• 7. The Power of Open Access – Self Archiving <ul><li>For 72% of papers published in the Astrophysical Journal free versions of the paper are available (mainly through ArXiv) </li></ul><ul><li>These 72% of papers are, on average, cited twice as often as the remaining 28% that do not have free versions. </li></ul><ul><li>Greg Schwarz </li></ul><ul><li>Tim Brody from Southampton has shown that papers for which there is also a free version available have, on average, greater citations than those that are only available through subscriptions </li></ul><ul><li>http://citebase.eprints.org/isi_study </li></ul>
  • 8. The Power of Open Access – Journals <ul><li>Open access PNAS papers have 50% more full-text downloads than non-open access papers </li></ul><ul><li>http://www.library.yale.edu/~llicense/ListArchives/0505/msg01580.html </li></ul><ul><li>… and are on average twice as likely to be cited http://biology.plosjournals.org/perlserv/?request=get-document&amp;doi=10.1371/journal.pbio.0040157 </li></ul>
  • 9. Open Access Policies <ul><li>As the public policy agenda develops we are seeing an increasing number of policies relating to open access from: </li></ul><ul><ul><li>Research groups </li></ul></ul><ul><ul><li>Universities </li></ul></ul><ul><ul><li>Research centers </li></ul></ul><ul><ul><li>Funding bodies </li></ul></ul><ul><ul><li>Governments </li></ul></ul><ul><ul><li>National and international bodies </li></ul></ul>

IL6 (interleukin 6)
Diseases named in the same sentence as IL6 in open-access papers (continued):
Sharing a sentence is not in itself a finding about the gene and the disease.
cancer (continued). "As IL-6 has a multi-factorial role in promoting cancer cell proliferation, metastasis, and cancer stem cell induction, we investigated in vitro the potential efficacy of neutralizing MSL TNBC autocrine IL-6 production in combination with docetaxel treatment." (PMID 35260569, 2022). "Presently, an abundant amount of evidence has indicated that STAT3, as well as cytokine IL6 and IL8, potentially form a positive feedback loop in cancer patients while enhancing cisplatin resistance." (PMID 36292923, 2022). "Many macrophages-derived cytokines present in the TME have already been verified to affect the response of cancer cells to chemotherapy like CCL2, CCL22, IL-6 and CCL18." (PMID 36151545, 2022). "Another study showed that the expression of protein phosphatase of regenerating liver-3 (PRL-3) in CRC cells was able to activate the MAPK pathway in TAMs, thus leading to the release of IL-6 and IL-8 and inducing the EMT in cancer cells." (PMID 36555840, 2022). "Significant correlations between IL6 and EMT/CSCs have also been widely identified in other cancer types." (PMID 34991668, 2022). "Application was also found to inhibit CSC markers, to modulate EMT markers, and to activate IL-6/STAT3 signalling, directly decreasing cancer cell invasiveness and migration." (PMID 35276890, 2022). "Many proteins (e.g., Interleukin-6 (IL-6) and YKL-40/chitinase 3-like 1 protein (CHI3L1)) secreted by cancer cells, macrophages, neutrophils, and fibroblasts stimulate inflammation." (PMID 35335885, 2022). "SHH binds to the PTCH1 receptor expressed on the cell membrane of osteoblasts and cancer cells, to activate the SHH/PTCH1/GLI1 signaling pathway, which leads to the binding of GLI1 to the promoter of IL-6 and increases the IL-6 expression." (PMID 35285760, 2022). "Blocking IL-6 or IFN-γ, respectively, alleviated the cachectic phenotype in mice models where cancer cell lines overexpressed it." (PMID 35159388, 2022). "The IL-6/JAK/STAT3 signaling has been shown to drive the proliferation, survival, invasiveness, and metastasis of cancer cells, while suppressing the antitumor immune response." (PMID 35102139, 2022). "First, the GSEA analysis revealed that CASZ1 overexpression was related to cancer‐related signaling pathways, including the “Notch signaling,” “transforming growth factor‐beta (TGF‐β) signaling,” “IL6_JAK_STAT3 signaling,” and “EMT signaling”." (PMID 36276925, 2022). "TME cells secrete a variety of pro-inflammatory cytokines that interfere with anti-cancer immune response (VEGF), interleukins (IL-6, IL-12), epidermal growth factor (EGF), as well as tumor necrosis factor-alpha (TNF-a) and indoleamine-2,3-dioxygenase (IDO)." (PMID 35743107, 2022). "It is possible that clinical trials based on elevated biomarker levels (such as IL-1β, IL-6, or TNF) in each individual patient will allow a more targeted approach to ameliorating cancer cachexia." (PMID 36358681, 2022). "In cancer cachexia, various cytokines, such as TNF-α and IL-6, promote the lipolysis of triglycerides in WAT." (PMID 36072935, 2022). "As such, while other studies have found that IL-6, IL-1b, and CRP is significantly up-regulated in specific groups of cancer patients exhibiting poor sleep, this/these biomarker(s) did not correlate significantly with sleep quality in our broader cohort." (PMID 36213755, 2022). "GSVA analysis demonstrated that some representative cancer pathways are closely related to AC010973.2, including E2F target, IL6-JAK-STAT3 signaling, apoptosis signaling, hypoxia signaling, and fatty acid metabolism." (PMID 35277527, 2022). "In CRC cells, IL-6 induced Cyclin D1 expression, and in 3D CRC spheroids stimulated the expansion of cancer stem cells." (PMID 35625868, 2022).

• 10. Funding Bodies - The Future <ul><li>The last three years has seen funding agencies in Europe and US begin to take an interest in open access </li></ul><ul><li>They see dissemination as part of the research process and publication costs as research costs </li></ul><ul><li>We will continue to see increasing high-level support for open access </li></ul><ul><li>We can expect further policy statements over the next year, some of which will mandate deposit in suitable repositories </li></ul><ul><li>These policies and high-level support will underpin work on institutional repositories </li></ul>